LinuxKit operating system built for container

18 Apr 2017 - Tags: docker, linuxkit, container

Linuxkit is a new project presented by Docker during the DockerCon 2017. If we look at the description of the project on GitHub:

A secure, portable and lean operating system built for containers

I am feeling already exited. I was an observer of the project when Justin Cormack and the other contributors was working on a private repository. I was invited as part of ci-wg group into the CNCF and I loved this project from the first day.

You can think about linuxkit as a builder for Linux operating system everything based on containers.

It’s a project that can stay behind your continuous integration system to allow us to test on different kernel version and distribution. You can a light kernels with all the services that you need and you can create different outputs runnable on cloud providers as Google Cloud Platform, with Docker or with QEMU.

Continuous delivery, new model

I am not really confident about Google Cloud Platform but just to move over I am going to do some math with AWS as provider. Let’s suppose that I have the most common continuous integration system, one big box always up an running configured to support all your projects or if you are already good you are running containers to have separated and isolated environment.

Let’s suppose that you Jenkins is running all times on m3.xlarge:

m3.xlarge used 100% every months costs 194.72$.

Let’s have a dream. You have a very small server with just a frontend application for your CI and all jobs are running in a separate instance, tiny as a t2.small.

t2.small used only 1 hour costs 0.72$ .

I calculated 1 hour because it’s the minimum that you can pay and I hope that your CI job can run for less than 1 hour. Easy math to calculate the number of builds that you need to run to pay as you was paying before.

194.72 / 0.72 ~ 270 builds every month.

If you are running less than 270 builds a months you can save some money too. But you have other benefits:

  1. More jobs, more instances. Very easy to scale. Easier that Jenkins master/slave and so on.
  2. How many times during holidays your Jenkins is still up and running without to have nothing to do? During these days you are just paying for the frontend app.

And these are just the benefit to have a different setup for your continuous delivery.

LinuxKit CI implementation

There is a directory called ./test that contains some linuxkit use case but I am going to explain in practice how linuxkit is tested. Because it uses itself, awesome!

In first you need to download and compile linuxkit:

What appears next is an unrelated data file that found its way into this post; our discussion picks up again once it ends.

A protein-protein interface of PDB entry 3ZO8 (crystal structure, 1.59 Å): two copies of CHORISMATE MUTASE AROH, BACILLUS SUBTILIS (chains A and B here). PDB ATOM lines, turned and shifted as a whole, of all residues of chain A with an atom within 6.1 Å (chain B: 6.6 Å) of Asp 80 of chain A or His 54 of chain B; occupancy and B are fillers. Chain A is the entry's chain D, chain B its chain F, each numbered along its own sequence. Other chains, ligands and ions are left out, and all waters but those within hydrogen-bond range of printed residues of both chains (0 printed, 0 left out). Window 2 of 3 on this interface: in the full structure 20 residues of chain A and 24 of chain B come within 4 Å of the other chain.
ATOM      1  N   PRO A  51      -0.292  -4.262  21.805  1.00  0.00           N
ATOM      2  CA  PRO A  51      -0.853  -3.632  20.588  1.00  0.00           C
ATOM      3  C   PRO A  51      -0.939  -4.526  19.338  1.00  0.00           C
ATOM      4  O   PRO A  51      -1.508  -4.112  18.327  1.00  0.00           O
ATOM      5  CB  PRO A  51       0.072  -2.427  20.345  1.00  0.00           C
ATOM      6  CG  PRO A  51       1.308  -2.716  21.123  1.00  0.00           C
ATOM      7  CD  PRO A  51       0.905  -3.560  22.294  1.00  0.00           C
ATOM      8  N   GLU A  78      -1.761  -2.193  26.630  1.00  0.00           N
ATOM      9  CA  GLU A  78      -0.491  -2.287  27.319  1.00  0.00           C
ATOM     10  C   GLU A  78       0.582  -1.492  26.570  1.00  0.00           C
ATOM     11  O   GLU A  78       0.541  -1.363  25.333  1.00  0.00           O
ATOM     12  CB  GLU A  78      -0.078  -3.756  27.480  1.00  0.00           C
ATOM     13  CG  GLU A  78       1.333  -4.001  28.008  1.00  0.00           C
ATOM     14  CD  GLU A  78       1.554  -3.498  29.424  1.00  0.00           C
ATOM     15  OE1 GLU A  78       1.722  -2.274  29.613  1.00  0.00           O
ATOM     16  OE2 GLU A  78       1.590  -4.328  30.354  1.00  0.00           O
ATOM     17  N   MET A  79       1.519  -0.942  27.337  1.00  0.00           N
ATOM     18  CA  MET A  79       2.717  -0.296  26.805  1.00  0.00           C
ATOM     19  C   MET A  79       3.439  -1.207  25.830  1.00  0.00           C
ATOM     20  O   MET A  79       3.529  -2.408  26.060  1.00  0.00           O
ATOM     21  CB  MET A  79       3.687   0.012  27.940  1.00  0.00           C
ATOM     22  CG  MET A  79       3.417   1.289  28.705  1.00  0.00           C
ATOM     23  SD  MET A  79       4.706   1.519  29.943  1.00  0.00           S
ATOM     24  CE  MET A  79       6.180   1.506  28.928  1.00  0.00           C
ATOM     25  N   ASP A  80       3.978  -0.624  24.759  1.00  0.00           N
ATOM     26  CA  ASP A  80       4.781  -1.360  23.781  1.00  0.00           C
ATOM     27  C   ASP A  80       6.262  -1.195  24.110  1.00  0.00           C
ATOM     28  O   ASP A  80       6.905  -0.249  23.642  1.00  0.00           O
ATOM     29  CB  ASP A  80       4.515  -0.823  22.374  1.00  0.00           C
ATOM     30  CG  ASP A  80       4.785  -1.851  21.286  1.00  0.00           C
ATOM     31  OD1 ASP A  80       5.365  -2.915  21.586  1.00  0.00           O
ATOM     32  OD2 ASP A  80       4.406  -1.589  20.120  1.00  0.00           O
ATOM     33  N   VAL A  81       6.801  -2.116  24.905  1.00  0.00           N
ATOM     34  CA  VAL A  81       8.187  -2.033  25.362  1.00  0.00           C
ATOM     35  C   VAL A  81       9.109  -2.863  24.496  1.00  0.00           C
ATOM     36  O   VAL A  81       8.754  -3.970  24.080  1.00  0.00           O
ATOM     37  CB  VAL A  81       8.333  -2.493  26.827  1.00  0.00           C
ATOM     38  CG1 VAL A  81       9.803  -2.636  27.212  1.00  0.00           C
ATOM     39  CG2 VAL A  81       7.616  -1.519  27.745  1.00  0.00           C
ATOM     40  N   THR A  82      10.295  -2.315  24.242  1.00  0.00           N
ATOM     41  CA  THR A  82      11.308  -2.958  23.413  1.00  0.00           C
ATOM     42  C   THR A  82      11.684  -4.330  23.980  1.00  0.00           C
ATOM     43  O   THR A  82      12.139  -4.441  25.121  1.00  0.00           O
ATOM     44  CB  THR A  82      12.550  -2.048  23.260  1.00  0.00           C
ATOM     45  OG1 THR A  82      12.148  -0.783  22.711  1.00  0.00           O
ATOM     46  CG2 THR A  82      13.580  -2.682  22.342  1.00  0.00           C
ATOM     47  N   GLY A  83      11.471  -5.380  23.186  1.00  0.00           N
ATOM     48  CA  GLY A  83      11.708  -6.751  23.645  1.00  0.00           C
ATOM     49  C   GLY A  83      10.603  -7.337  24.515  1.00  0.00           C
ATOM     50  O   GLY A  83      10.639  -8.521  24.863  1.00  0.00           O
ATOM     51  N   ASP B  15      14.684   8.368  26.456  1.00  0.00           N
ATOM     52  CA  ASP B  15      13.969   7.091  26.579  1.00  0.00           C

git clone github.com:linuxkit/linuxkit $GOPATH/src/github.com/linuxkit/linuxkit
make
./bin/moby

You can move it in your $PATH with make install.

$ moby
Please specify a command.

USAGE: moby [options] COMMAND

Commands:
  build       Build a Moby image from a YAML file
  run         Run a Moby image on a local hypervisor or remote cloud
  version     Print version information
  help        Print this message

Run 'moby COMMAND --help' for more information on the command

Options:
  -q    Quiet execution
  -v    Verbose execution

At the moment the CLI is very simple, the most important commands are build and run. linuxkit is based on YAML file that you can use to describe your kernel, with all applications and all the services that you need. Let’s start with the linuxkit/test/test.yml.

kernel:
  image: "mobylinux/kernel:4.9.x"
  cmdline: "console=ttyS0"
init:
  - mobylinux/init:8375addb923b8b88b2209740309c92aa5f2a4f9d
  - mobylinux/runc:b0fb122e10dbb7e4e45115177a61a3f8d68c19a9
  - mobylinux/containerd:18eaf72f3f4f9a9f29ca1951f66df701f873060b
  - mobylinux/ca-certificates:eabc5a6e59f05aa91529d80e9a595b85b046f935
onboot:
  - name: dhcpcd
	image: "mobylinux/dhcpcd:0d4012269cb142972fed8542fbdc3ff5a7b695cd"
	binds:
	 - /var:/var
	 - /tmp:/etc
	capabilities:
	 - CAP_NET_ADMIN
	 - CAP_NET_BIND_SERVICE
	 - CAP_NET_RAW
	net: host
	command: ["/sbin/dhcpcd", "--nobackground", "-f", "/dhcpcd.conf", "-1"]
  - name: check
	image: "mobylinux/check:c9e41ab96b3ea6a3ced97634751e20d12a5bf52f"
	pid: host
	capabilities:
	 - CAP_SYS_BOOT
	readonly: true
outputs:
  - format: kernel+initrd
  - format: iso-bios
  - format: iso-efi
  - format: gcp-img

Linuxkit builds everythings inside a container, it means that you don’t need a lot of dependencies it’s very easy to use. It generates different output in this case kernel+initrd, iso-bios, iso-efi, gpc-img depends of the platform that you are interested to use to run your kernel.